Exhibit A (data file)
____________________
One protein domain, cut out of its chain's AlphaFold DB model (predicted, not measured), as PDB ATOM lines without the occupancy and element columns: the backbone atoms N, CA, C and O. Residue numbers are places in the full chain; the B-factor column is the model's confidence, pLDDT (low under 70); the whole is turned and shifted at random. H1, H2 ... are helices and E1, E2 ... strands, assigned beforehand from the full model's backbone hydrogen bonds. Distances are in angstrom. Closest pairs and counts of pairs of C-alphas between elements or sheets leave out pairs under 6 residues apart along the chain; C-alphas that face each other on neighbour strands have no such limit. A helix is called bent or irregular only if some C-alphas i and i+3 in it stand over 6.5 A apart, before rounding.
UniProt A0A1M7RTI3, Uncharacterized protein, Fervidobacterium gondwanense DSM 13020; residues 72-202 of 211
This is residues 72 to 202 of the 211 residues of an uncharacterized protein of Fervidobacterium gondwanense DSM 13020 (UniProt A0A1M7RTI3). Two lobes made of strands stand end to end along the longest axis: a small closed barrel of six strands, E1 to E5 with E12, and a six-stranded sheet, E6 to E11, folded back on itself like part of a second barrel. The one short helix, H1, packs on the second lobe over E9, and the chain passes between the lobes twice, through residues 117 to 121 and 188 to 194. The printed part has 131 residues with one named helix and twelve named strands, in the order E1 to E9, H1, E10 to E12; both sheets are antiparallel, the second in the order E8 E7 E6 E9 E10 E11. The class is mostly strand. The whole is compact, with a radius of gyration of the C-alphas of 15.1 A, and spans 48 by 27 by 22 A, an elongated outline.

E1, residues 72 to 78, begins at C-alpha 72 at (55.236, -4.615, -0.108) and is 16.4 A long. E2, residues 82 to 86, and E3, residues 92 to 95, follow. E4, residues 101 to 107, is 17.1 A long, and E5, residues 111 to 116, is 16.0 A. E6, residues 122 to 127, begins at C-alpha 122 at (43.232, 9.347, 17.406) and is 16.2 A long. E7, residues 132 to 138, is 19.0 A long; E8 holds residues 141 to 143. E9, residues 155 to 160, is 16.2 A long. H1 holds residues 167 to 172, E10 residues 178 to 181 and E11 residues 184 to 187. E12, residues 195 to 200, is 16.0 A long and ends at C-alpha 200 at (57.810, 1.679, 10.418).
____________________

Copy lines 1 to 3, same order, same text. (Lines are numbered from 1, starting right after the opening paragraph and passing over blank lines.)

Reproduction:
UniProt A0A1M7RTI3, Uncharacterized protein, Fervidobacterium gondwanense DSM 13020; residues 72-202 of 211
This is residues 72 to 202 of the 211 residues of an uncharacterized protein of Fervidobacterium gondwanense DSM 13020 (UniProt A0A1M7RTI3). Two lobes made of strands stand end to end along the longest axis: a small closed barrel of six strands, E1 to E5 with E12, and a six-stranded sheet, E6 to E11, folded back on itself like part of a second barrel. The one short helix, H1, packs on the second lobe over E9, and the chain passes between the lobes twice, through residues 117 to 121 and 188 to 194. The printed part has 131 residues with one named helix and twelve named strands, in the order E1 to E9, H1, E10 to E12; both sheets are antiparallel, the second in the order E8 E7 E6 E9 E10 E11. The class is mostly strand. The whole is compact, with a radius of gyration of the C-alphas of 15.1 A, and spans 48 by 27 by 22 A, an elongated outline.

E1, residues 72 to 78, begins at C-alpha 72 at (55.236, -4.615, -0.108) and is 16.4 A long. E2, residues 82 to 86, and E3, residues 92 to 95, follow. E4, residues 101 to 107, is 17.1 A long, and E5, residues 111 to 116, is 16.0 A. E6, residues 122 to 127, begins at C-alpha 122 at (43.232, 9.347, 17.406) and is 16.2 A long. E7, residues 132 to 138, is 19.0 A long; E8 holds residues 141 to 143. E9, residues 155 to 160, is 16.2 A long. H1 holds residues 167 to 172, E10 residues 178 to 181 and E11 residues 184 to 187. E12, residues 195 to 200, is 16.0 A long and ends at C-alpha 200 at (57.810, 1.679, 10.418).